Our main protagonists are George Millar, a belter policeman and Jim Holden, an officer on an ice freighter. Miller, who has seen better days is given a task to find the runaway daughter of a powerful earther family who is somewhere out in the belt. Holden and a couple of colorful characters survive the destruction of their ship. It is possible the Martian navy had something to do with it and the righteous Holden goes public with accusations that stir up the three major players into a warlike footing.
Things go sideways when the Holden and Millar storylines intersect and they discover the missing girl out on Ceres station. It is here where something quite alien and terrifying is thrown into the mix.
I'm very curious if the video adaptation will do justice to the nightmare my imagination was prodded into producing when experiencing my first taste of the alien replicator molecule. It is being ruthlessly developed by an Earth based company. This life form may have been sent to our solar system in an attempt to hijack our evolution thousands of years ago.... but they missed. Unfortunately we developed space traveling technology and found it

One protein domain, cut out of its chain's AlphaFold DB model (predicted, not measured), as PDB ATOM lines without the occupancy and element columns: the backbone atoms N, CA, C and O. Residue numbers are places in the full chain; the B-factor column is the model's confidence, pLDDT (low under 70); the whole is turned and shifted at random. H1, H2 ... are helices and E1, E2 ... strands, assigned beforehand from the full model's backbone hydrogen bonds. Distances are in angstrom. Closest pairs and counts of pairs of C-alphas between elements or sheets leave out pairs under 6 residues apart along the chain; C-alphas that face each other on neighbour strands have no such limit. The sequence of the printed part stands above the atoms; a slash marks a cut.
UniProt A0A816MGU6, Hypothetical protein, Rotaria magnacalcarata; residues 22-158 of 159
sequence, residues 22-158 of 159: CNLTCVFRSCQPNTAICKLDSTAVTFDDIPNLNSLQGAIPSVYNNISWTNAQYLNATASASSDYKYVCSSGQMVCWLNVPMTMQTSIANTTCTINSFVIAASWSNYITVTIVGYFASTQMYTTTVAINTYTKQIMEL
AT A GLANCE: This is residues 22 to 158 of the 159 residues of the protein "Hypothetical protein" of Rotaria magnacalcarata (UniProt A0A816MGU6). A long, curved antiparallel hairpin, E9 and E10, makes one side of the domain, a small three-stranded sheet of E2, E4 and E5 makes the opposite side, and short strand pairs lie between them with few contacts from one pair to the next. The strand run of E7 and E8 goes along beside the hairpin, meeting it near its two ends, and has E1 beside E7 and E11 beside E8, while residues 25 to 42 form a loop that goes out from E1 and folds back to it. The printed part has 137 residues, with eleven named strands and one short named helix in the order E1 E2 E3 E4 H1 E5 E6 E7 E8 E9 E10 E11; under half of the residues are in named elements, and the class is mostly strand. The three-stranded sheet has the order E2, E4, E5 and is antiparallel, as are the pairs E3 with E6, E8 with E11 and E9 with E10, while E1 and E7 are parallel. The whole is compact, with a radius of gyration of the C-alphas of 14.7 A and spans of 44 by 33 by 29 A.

Maybe mankind shouldn't be experimenting with toys he doesn't understand.
Sy Fy has committed to ten episodes and the first one is already available as part of the Expanse digital series going straight to TV. If you are like me, you will want to first listen to this book and then move on to the see if a TV series is up to the challenge. Personally I'm happy this is not going to be all crammed into a two hour movie.
Go ahead - get the first book and step out into the Expanse.
Tell us about yourself!
It was a nice listen. I did like the world that the authors evoked (For those who don't know, James S.A. Corey is a pseudonym for 2 authors), and the characters were decent. I don't know that I really cared deeply about them at the end, but the action is so non stop that you get pulled along regardless.